Such a stimulus system is in part the basis of the proposed method and device with the added innovative feature of exploiting the retinotopicity of the optic nerve and optic radiations to obtain separate kernels for each component part of the nerve and the further innovative feature of dichoptic presentation of different stimuli to each eye for the purpose of simultaneously obtaining kernels for each of the left and right halves of the cerebral cortex, that is for each hemicortex. To achieve these objectives the visual field is split into nasal and temporal stimulus subregions permitting the possibility of measuring separate signals for conduction within each hemicortex given that information from the left visual field of the two eyes is combined for the first time in the right hemicortex, as shown in FIG.1, and visa versa for the right visual field. To achieve this separate signals are simultaneously provided to the two eyes.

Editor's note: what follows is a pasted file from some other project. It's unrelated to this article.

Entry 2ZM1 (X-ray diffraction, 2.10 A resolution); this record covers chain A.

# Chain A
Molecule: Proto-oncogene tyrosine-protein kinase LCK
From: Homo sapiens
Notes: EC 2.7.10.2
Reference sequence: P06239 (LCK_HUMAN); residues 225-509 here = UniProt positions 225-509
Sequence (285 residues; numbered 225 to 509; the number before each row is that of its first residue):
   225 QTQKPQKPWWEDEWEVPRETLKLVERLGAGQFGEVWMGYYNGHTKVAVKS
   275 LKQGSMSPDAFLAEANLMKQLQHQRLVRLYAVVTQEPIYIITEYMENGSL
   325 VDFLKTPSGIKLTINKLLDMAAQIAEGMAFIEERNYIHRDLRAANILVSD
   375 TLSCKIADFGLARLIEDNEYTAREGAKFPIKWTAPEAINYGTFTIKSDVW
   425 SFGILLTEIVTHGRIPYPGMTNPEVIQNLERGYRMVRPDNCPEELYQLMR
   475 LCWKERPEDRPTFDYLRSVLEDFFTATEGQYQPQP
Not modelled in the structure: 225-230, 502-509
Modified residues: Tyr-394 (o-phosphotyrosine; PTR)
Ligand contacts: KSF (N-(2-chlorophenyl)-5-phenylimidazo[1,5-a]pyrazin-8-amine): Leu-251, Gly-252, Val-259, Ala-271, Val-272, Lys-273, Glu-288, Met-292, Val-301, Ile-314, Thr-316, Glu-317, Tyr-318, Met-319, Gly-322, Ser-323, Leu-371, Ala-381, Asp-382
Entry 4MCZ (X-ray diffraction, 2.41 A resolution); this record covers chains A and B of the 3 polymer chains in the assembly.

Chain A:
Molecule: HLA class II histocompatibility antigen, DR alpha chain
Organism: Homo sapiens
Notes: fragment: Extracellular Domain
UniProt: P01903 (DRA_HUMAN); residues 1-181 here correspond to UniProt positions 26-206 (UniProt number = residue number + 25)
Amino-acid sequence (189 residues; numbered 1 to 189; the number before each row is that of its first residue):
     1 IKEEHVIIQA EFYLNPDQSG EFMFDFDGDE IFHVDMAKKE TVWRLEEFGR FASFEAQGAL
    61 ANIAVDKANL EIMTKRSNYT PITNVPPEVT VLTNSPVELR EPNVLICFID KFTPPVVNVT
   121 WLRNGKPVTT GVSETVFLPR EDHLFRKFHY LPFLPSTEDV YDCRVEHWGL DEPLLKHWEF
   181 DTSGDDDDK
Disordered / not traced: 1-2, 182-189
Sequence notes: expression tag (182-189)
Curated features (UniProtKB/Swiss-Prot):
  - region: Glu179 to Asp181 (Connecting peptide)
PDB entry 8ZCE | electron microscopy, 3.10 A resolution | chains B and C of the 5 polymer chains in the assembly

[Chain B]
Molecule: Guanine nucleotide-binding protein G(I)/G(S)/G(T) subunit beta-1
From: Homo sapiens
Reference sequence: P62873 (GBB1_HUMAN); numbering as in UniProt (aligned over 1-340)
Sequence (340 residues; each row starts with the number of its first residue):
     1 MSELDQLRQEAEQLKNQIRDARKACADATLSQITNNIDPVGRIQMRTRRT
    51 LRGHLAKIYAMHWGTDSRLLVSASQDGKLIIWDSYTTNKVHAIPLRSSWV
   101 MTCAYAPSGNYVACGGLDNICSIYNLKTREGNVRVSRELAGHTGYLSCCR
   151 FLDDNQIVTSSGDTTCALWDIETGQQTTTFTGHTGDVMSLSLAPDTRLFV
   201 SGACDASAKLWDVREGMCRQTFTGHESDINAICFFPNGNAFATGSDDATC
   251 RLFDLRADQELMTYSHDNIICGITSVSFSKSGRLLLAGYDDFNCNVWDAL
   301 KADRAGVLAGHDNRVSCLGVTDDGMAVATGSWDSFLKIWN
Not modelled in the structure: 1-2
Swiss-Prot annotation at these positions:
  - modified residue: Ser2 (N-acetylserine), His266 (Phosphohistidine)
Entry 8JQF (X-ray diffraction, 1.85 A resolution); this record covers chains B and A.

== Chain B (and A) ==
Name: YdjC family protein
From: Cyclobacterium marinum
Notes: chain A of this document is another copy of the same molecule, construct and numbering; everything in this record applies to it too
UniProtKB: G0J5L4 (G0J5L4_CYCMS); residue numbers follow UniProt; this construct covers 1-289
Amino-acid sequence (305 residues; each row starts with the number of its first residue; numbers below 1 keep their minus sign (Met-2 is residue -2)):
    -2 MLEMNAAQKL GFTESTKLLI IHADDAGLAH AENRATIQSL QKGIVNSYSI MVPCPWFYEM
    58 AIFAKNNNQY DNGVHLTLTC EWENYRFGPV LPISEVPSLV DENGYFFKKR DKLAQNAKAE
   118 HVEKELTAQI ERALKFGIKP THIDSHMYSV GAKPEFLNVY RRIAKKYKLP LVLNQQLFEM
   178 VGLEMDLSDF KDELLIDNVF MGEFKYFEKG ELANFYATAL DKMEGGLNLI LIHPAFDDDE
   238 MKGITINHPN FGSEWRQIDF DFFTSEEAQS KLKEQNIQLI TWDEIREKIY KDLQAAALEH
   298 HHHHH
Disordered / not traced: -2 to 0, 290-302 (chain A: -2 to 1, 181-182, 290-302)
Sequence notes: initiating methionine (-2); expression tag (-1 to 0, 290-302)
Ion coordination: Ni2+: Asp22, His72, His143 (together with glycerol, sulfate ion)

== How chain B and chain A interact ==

This can be achieved by use of a system such as a liquid crystal frame shutter. The shutter covers the whole of the visual display device and transmits left or right circularly polarised light for each alternate frame in the stimulus sequence. The subjects wear passive glasses containing a quarterwave plate and dichroic filters. This system permits separate video images to be sent to both eyes and the degree of isolation of the dichoptic stimuli is preserved even with head rotation. Thus on each alternate frame differing, temporally orthogonal signals will be sent to each eye for each region. With this stimulus system it is possible to calculate from the recorded evoked response, binocular interaction (BIK, pronounced bike) kernels kij as described in equation 4, for each stimulus region. The retinotopicity of the optic nerve system can be further exploited by splitting the visual field into inferior and superior parts. A person skilled in the art will appreciate that different means of generating separate signals for the two eyes, whether these be optical means, employing separate stimulus display devices to the two eyes, or by holographic means, can also be used.